Late in April, I discovered the month had been designated as national card and letter writing month. Now more than ever we need to continue this trend well beyond a designated month. Today, two real-world instances offer poignant reminders to me of how letters can impact our lives. Reaching out to others now is especially important as we all need to practice social distancing more than ever before.

Some years ago, my father befriended a woman he met in cardiac rehab. (That’s a story unto itself and it’s a good one.) Having lost my mother in 1999, dad’s newfound friend brought him companionship, lots of laughs as well as some decadent desserts, which in hindsight makes me chuckle considering they were both recovering from heart issues. Dad passed away in 2016 and his friend has continued to stay in touch with us.

Not too long ago I decided to send her a note just to see how she was doing. She had taken on a new role in my life in an odd way. Not as my mother but as maybe a stand-in of sorts who offered the mature viewpoint and life experience (including baking and cooking) that I just missed after mom died. As I selected the greeting card and began crafting the message, I found myself struggling because we were just beginning to see the mean face of COVID-19 surface. The fact that I work in the senior sector where we offer programming and engagement — and the fact that she lives in a senior living facility — brought home to me, even more, the vulnerabilities for her and specifically for this demographic. I was a bit teary as I wrote the note trying to muster as much happiness as I could. I mailed the letter in late March.

Two weeks later, a perfectly penned letter arrived at my home. It looked like a primer for the well-known Palmer Method of penmanship and so resembled my mother’s handwriting that I was taken aback. It was uncanny my father’s friend had handwriting that so resembled my mom’s script. It was also uncanny that she was a wicked Scrabble player just like my mother had been.

In reading her letter I saw tones of isolation, seclusion, and fear. These feelings may be part of all our lives these days, but certainly, for the older demographic they also ring with unnerving finality. She opened with, “Everybody here in my building is going nuts with nothing to do.” Then added, she was getting Meals on Wheels for the last few months and shared how much that helps. She noted, “I hope it lasts,” and closed with, “I like to hear from you all to know what goes on because I feel like you are my family, too.”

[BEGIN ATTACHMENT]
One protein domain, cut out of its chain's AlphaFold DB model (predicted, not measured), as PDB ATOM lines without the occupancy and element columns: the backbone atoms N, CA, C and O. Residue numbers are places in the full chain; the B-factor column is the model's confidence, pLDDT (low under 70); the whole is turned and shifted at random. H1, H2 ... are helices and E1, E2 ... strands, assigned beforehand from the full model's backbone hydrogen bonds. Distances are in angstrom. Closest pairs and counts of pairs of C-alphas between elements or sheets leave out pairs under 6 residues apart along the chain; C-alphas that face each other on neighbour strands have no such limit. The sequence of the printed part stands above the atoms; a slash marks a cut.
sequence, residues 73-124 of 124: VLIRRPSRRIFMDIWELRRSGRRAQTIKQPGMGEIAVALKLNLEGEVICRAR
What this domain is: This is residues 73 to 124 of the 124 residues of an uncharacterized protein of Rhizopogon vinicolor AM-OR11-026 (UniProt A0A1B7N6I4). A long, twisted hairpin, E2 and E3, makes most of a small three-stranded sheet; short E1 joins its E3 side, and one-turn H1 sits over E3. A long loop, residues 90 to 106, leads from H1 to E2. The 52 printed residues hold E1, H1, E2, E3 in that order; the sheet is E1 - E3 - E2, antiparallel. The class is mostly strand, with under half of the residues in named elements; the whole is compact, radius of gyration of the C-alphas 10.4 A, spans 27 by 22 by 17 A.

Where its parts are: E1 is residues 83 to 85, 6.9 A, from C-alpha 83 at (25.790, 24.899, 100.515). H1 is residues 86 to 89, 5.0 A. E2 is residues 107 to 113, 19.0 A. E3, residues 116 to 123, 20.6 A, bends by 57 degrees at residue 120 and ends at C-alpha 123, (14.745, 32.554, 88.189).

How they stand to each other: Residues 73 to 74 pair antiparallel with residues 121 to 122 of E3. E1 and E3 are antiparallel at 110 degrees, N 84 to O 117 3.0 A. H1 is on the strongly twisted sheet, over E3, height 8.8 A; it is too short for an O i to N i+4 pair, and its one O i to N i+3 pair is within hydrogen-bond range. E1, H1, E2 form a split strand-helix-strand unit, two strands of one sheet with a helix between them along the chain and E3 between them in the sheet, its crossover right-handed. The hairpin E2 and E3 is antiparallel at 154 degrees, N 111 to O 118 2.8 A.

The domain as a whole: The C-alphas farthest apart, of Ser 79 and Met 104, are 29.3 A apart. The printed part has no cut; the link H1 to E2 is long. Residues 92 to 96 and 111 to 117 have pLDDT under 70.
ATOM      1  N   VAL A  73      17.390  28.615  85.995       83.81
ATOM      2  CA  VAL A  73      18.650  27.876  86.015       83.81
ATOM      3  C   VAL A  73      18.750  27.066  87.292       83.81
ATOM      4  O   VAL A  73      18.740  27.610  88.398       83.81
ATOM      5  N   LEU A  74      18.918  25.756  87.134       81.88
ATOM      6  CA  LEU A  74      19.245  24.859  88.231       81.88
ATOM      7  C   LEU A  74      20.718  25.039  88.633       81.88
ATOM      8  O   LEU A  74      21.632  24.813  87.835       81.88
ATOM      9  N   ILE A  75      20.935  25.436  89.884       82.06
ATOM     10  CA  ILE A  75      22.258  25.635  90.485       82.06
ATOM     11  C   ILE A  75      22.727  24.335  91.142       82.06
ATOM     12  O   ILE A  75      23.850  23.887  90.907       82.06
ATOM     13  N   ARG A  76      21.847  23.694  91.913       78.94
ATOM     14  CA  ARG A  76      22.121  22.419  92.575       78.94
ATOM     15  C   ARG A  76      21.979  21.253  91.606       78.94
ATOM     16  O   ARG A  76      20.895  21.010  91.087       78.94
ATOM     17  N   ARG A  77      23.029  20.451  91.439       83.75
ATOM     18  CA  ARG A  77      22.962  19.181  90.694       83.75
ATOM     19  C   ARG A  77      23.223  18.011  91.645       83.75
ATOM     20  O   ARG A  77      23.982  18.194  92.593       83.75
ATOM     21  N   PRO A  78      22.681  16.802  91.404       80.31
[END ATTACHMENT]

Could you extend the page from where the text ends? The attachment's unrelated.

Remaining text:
That line still brings tears to my eyes. Now more than ever, we need to reach out to others. A call or Zoom is fine but so is sending a simple card, note, or letter just to recount details of your day or life. The recipient will enjoy “the conversation.” In some ways, today, I feel like we are connecting and spending more time on the things that matter and discarding some of the superfluous things that we so often had deemed important. That’s not a bad thing.

In addition to that back and forth correspondence, a priceless letter recently surfaced. Years ago, I sent a letter to one of my sisters. At the time it must have resonated with her because she saved it. She recently sent it back to me with a note saying, “Amazing what you’ll find while purging/cleaning.” She went on to say, “letters are rare now” but she thought I’d appreciate what she unearthed.

In the letter (dated October 1991), I told her “I am fine… the baby is moving a lot.” I also went on to say that I craved mint chocolate chip ice cream (some things never change), did not want to know the sex of the baby and, was debating on bringing the newborn home to either a crib or a bassinette. I closed the note with “baby just kicked me, so I think that means we need popcorn.”

In re-reading that letter, I relived the sense of pride and ownership knowing that I was protecting and nurturing another human being. It’s no surprise to me this letter surfaced just before May, the month celebrating mothers. I can’t wait to share it with my son. Said baby is now 28 years old and will be somewhere with me celebrating Mother’s Day at a distance of six feet or more.

The “aha moment” through all of this “discovery” is the fact that communication will always be critical to being human. Even in the darkest hours, we need to connect. Written correspondence, phone calls, Zoom, Facebook, Facetime, or online programs bring us together and create a sense of connection.

We must capture and relish the rich history we have from older adults. They have experience battling difficult times. They are wise and resilient.

With Mother’s Day around the corner, we are given another subtle reminder that life goes on. It’s our responsibility to carry the torch of those who have gone before us and to treasure the gifts of those who surround us now. Savor, cherish, and share special moments. Document history and showcase perspectives in time by communicating more. That’s the circle of life and a strong circle of love.

Today, more than ever, those old yellowed photos and tattered correspondence make our loved ones seem tangible and bring yesterday’s memories back to life. That is a legacy that keeps on giving.

Now, go write that note. Make that call. Connect with someone precious in your life. Both of you will be richer because of the effort.

Submitted by: Susan W. Sizemore, Squeeze the Day Podcast Producer and Host